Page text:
There are some very quickly repeated notes in some pieces that have to be played with one hand. I'm thinking of "Samuel Goldenberg and Schmuÿle" from Pictures at an Exhibition, primarily. In that case, yes, using multiple fingers from one hand is the best way.

There is a good reason not to use the thumb (1st finger, in the numbering I'm familiar with) nor the pinky (5th finger) when playing rapidly repeated notes. Especially with the 5th, it is usually shorter and weaker and it would be much more difficult to play quickly and evenly with that as one of the fingers. The thumb is not only a different size but is also articulated very differently, again making it a challenge to play quickly and evenly.

The technique I was taught was to use fingers 2, 3, and 4 (index, middle, and ring) and to use them in reverse order, meaning 4-3-2-4-3-2-etc. In the piece mentioned above, I finger it 4-3-2-2-(2-3-2). The first four notes are quickly repeated playing of one key, and then the (2-3-2) is a little ornament at the end with the 3 being used for the next higher note.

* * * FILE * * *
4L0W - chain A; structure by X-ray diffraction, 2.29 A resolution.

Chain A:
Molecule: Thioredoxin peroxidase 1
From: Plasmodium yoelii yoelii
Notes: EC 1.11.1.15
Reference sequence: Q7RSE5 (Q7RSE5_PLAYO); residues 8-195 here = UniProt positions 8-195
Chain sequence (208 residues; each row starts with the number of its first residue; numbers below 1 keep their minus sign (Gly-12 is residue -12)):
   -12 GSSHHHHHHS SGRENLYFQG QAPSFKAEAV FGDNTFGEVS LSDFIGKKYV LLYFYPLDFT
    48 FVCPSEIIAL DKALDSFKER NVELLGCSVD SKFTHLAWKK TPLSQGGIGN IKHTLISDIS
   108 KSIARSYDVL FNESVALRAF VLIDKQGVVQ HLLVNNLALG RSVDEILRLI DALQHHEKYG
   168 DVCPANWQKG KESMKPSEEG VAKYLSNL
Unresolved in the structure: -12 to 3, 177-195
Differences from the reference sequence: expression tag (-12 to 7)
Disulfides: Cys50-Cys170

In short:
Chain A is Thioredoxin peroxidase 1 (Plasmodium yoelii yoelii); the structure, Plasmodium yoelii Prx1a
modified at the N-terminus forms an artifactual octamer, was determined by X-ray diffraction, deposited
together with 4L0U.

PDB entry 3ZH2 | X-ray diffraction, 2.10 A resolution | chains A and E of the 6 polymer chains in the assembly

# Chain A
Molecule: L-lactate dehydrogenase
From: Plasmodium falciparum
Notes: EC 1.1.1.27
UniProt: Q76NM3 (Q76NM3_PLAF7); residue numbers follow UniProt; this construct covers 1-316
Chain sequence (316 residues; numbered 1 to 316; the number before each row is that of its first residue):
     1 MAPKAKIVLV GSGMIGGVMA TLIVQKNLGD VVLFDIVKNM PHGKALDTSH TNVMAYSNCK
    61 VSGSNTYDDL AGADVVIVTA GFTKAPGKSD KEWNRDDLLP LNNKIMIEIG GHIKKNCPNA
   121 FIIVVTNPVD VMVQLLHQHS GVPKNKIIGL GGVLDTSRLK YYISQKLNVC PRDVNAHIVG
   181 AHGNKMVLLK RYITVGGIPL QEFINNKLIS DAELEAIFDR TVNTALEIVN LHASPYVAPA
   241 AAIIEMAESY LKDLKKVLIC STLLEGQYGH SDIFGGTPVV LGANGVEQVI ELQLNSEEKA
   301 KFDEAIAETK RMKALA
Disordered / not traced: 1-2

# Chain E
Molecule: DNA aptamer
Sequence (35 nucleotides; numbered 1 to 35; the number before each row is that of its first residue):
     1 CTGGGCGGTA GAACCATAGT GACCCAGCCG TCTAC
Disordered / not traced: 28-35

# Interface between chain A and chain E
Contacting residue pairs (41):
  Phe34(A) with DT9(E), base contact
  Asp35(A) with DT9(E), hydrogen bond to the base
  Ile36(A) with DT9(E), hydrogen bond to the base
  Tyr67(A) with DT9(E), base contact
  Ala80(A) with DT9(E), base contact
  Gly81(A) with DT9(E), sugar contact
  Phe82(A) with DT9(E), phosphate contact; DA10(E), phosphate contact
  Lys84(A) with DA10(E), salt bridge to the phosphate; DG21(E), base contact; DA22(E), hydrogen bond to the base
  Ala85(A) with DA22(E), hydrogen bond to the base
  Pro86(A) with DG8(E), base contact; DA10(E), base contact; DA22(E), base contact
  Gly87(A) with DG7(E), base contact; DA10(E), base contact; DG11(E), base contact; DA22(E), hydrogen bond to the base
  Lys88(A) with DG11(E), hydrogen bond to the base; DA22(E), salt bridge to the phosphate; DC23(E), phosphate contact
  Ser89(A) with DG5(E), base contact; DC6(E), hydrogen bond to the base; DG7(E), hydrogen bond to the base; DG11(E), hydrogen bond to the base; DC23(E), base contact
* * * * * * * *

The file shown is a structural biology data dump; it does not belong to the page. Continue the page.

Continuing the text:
• It seems more natural to use fingers in reverse order, as you say. Probably practised when waiting impatiently for someone, drumming them on anything to hand, so to speak... However, the example shows, as you say, a trill. – Tim Oct 14 '15 at 14:24
  • I debated whether to answer the question in the title or comment on the actual situation in question. With the assumption that someone will want to know how to play rapidly repeated notes with one hand I thought an answer to that would be useful on the site. – Todd Wilcox Oct 14 '15 at 14:26